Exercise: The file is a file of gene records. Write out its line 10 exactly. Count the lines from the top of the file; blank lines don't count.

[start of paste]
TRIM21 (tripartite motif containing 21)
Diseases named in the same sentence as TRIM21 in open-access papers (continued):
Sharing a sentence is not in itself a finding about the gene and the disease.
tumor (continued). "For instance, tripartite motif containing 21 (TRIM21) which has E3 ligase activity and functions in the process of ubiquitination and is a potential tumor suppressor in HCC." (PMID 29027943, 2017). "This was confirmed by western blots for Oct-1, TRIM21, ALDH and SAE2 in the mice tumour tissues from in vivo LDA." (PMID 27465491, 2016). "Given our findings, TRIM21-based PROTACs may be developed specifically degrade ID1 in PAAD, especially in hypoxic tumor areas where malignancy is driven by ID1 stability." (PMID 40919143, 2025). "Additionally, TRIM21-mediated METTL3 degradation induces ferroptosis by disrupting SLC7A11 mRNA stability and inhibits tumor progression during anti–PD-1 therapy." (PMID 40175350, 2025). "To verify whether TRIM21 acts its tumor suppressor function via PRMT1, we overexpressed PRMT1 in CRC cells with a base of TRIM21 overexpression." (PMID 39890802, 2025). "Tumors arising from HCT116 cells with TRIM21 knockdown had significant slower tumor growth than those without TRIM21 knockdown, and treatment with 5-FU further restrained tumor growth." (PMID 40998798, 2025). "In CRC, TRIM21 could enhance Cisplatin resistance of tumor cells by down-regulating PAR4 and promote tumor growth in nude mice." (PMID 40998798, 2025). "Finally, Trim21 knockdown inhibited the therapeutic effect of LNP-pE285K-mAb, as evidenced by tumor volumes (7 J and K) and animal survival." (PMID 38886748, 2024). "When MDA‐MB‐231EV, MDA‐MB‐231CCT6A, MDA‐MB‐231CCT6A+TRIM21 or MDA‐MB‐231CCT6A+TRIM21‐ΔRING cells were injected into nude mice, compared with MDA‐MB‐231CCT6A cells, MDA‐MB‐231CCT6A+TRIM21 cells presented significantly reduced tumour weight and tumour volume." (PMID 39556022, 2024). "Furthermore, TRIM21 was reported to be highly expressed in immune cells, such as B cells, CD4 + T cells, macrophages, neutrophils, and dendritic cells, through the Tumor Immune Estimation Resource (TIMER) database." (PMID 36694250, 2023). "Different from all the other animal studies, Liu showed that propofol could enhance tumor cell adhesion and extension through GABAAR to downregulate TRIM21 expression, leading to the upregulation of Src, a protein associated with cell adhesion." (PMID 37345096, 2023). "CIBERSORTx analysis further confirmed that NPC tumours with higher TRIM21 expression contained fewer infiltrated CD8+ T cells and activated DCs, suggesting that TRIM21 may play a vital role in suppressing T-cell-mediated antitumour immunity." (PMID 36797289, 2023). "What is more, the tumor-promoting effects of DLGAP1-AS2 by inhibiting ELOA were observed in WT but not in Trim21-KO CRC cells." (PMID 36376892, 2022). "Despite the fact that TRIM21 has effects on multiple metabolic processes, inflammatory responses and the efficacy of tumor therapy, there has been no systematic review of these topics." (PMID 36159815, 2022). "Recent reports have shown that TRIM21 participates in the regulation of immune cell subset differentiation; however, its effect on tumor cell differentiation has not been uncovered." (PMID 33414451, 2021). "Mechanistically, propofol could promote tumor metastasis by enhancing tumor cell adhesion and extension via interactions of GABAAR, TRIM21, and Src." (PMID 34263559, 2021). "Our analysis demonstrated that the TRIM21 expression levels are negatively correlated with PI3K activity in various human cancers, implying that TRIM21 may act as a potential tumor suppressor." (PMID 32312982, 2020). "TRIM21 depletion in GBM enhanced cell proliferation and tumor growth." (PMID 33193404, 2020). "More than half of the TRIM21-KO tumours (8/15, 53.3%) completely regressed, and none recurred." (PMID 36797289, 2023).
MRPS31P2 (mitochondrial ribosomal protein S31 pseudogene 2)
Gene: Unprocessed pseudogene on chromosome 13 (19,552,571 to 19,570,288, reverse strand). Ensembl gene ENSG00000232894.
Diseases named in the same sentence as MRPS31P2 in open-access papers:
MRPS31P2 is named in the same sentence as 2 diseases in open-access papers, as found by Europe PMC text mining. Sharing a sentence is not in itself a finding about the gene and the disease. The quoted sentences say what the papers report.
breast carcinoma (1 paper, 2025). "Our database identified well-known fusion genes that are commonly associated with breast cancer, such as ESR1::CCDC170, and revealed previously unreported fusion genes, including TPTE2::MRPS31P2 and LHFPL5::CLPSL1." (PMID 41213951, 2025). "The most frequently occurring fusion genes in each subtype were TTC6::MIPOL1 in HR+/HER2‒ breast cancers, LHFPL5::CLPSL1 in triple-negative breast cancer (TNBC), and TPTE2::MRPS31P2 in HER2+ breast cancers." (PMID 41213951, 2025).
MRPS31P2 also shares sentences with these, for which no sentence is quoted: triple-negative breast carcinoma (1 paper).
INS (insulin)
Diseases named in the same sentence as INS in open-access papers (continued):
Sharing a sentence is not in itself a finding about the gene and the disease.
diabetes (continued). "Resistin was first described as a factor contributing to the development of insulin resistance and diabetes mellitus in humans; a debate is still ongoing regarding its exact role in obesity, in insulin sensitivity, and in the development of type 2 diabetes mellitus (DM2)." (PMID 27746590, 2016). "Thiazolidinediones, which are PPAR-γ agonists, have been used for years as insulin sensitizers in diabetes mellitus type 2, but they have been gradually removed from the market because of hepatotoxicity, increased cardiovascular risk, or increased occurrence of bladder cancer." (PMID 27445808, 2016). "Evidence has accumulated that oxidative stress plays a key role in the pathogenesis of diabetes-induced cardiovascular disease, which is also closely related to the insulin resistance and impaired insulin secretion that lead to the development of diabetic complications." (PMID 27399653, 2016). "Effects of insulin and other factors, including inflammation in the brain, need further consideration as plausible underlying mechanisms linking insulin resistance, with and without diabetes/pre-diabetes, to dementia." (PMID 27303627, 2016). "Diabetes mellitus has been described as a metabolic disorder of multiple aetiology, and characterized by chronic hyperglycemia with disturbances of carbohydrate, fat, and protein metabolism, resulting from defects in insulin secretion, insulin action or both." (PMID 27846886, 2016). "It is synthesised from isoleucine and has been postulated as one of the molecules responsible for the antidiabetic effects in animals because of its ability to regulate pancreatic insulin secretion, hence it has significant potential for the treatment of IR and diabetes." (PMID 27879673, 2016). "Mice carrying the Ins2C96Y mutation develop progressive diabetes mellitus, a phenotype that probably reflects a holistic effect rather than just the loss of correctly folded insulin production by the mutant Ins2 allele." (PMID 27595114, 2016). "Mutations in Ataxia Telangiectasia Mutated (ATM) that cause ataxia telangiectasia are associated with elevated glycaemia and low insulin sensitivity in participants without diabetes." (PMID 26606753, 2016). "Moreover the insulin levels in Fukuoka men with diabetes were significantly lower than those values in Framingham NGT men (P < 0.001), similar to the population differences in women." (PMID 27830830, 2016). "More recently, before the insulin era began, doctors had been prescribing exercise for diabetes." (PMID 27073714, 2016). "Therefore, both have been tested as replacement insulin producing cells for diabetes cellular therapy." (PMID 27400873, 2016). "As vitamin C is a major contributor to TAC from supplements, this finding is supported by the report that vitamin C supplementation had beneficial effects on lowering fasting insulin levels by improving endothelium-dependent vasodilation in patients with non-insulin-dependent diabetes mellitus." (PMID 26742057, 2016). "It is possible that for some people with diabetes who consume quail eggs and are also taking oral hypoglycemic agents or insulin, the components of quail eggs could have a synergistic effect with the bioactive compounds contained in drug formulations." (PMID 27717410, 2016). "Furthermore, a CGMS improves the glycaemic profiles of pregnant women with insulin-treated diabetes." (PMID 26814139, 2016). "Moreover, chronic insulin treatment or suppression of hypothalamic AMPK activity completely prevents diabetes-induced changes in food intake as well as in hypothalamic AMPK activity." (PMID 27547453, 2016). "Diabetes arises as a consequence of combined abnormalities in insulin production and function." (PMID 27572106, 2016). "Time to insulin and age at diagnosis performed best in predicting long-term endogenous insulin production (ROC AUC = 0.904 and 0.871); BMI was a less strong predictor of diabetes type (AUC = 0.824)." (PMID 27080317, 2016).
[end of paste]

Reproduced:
MRPS31P2 also shares sentences with these, for which no sentence is quoted: triple-negative breast carcinoma (1 paper).